3. Drug and Alcohol Abuse
Some facilities feel that drug and alcohol abuse is a personal issue and, if they just turn a blind eye to it, it will go away. Worse yet, I’ve seen some contractors with an office refrigerator full of beer – sending the message that drinking on the job is not only okay, but perhaps encouraged. This is an accident waiting to happen. Drug and Alcohol abuse needs to be nipped in the bud through a clearly stated policy which is consistently enforced. Unless you’re looking for a lawsuit, if you test Joe when he goes to the medical clinic, you’d better also test Mike.
There are four main ways to test for drug and alcohol abuse: pre-employment, random, post-accident, and reasonable suspicion. Again, once you make your policy, it must be adhered to for everyone. I worked with one contractor who would test their employees, but refused to take action against a laborer who was “shotgunning” beer in the parking lot at lunch because he could “really hump the concrete hose”. Not only were they toying with getting somebody seriously hurt, they were opening themselves up to a discrimination lawsuit from any of the men who had been tested. Random testing must be run very specifically in order to avoid discrimination or harassment charges as well. If you choose to pursue random testing, there are organizations out there that will run the program for you to avoid any chance of somebody claiming you’re singling them out. Finally, for “for-cause” or “reasonable suspicion” testing, it is important that you have supervisory personnel trained in Substance Abuse Recognition. If possible, and again to protect yourself and your company, before sending somebody for testing, try to have two trained supervisors independently conclude that the employee is suspected of being under the influence.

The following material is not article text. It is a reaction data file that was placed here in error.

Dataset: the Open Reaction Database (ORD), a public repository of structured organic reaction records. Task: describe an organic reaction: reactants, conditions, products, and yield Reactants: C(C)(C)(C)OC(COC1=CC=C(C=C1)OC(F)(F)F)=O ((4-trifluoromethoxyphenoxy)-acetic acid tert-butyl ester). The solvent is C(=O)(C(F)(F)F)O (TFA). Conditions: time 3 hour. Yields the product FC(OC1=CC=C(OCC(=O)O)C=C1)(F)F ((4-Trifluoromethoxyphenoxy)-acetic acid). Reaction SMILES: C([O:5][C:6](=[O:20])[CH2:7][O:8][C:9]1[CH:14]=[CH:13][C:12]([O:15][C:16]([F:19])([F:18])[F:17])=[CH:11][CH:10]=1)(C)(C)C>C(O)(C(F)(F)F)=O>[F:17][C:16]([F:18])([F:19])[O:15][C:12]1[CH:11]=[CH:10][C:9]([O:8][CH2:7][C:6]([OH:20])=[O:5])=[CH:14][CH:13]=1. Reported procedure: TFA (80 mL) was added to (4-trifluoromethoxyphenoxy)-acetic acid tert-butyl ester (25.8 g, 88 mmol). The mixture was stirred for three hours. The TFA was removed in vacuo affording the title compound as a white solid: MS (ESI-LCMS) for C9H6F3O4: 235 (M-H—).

You simply can’t expect an employee to work safely if he or she has never been trained in the proper safe working procedures. What may seem like common sense to you, may be the farthest thing from common sense to another. Your common sense comes from a set of experiences and learned behaviors which are completely different than the experiences and learned behaviors of the next guy. If he has spent 25 years walking the steel without fall protection and has never had an incident or seen one, it is likely that his common sense says it’s okay to walk the steel without fall protection. You and I, as safety professionals, know this to be untrue and maybe, because of our education and experience, feel it should be common sense. In building a safe work environment, you need to determine what areas require training both by regulatory requirement and by your own hazard assessment. In my experience, when OSHA comes to a jobsite for an inspection, one of the first questions they will ask is, “Where is the training documentation?”